Sunday, December 31, 2006

New Year's Eve

Took a rare day off yesterday and travelled, with J, to the Suffolk coast. The first stop was Kessingland, with its striking church. I love the tall tower an partly thatched roof.

We visited the grave of J's parents and checked the lettering for her father that was added to the memorial. Afterwards, we wandered through the graveyard. Some graves date back to the 1760s and I was interested in the lettering and carved motifs, which ranged from skulls to anchors (for sailors). We ate lunch in a pub overlooking the sea before walking alng the beach.

In the afternoon, we dropped in to see Arthur at the Suffolk Villa gallery in nearby Lowestoft. He always has a good selection of East Anglian artists on display. It was good to be in Lowestoft again.
J grew up here and we were married in this town, twenty four years ago.

Back to work today on another commissioned piece. Regular readers will know that I tend not to show these so I will lead you into the kitchen to see what jars of jams and conserves look like in the house of an engraver.

I enjoy making the labels. They are good ways to practice lettering. Here is a closeup:

A and O are hosting a small party tonight and the music has started. ts time to tidy myself up and slip off, with J, to a nearby house to meet up with some other villagers.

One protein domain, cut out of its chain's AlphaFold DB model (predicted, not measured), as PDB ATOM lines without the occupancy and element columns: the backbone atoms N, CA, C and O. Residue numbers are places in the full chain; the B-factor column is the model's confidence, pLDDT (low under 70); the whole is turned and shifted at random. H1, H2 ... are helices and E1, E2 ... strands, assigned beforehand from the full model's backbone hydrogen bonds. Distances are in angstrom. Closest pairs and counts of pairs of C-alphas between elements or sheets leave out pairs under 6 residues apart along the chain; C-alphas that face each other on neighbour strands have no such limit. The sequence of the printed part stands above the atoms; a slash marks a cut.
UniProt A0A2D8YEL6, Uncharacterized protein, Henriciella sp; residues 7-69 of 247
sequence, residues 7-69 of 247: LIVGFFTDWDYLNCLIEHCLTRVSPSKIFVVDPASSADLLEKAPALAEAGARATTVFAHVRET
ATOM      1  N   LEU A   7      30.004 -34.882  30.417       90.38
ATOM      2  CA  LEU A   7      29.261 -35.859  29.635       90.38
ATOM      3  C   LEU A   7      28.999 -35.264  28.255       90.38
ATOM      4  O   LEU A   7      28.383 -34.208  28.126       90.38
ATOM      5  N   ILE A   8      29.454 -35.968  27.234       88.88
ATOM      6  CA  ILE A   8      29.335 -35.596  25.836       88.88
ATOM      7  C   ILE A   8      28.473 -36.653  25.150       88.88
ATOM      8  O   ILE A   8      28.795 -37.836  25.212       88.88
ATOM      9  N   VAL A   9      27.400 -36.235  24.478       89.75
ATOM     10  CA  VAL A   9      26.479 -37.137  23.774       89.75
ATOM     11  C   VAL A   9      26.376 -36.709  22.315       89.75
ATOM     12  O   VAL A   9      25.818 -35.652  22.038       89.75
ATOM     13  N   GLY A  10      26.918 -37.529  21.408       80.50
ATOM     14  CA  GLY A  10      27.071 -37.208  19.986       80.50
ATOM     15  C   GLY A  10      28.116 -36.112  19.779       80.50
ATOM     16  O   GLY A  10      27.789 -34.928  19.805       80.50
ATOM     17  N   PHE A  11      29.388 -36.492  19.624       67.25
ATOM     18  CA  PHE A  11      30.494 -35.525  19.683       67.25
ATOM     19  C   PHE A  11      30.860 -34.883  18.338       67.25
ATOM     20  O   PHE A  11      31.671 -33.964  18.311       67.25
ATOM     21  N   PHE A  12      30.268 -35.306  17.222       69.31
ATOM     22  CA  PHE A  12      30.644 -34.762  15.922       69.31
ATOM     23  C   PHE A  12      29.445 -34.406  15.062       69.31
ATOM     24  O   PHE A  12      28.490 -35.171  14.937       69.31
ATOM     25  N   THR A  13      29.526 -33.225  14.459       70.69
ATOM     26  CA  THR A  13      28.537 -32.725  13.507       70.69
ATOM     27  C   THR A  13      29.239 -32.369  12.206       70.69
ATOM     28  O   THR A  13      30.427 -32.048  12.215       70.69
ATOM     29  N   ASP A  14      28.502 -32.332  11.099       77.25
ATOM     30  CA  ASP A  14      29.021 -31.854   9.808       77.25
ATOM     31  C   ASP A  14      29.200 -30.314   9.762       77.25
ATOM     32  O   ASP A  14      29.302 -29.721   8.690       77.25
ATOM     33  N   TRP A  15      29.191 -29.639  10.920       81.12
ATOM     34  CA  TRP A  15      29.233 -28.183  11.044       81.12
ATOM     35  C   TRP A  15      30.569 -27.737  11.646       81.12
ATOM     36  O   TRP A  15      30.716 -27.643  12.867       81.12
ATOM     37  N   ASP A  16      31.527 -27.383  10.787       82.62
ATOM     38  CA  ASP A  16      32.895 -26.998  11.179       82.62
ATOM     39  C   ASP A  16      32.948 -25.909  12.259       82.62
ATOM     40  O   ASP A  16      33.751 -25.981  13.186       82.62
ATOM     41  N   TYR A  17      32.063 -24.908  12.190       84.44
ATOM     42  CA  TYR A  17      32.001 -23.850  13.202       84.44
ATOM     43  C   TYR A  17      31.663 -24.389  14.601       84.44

I hope that 2007 brings everything that you wish for.

Tuesday, December 19, 2006

Notes From A Cold Studio

So what is the happy engraver doing today?

Up early to scrape the ice off the car and run J and A to the station, then help O scrape his car.
Took food and water for the hens and walk out with Bella through icy lanes.
Into the studio to rig up another temporary handle for the small Albion. I fettled it from a spanner and a yard of black insulating tape. I must get a proper one cast next year. Finally, I set the inking slab warming over the little oil filled radiator ready for printing - the main task for the day.

And now? Steaming hot coffee, toast and marmalade - and a chance to blog after yet another hectic week. Today should be one the last big working days before Christmas.

The latest news on the Rembrandt is that is does appear to be the self portrait with a fur hat from 1630. I need to arrange to take it to the museum to compare it side by side with their example. At the moment, its propped up on a shelf; I'm looking forwards to seeing it conserved and framed.

Unwrapping a parcel is always a great pleasure. When it contins 250 sheets of Zerkall paper, it is doubly so. Here is a year's supply of printing paper ready for transfer to the top drawer of my mapping chest

Sunday, December 10, 2006

Set Off To London - Came Back With A Rembrandt!

It seems like I have been engraving solidly for weeks, working through my list of bookplates and other commissions, and so it was with great pleasure that I, together with J, took a day off and went by train to London town.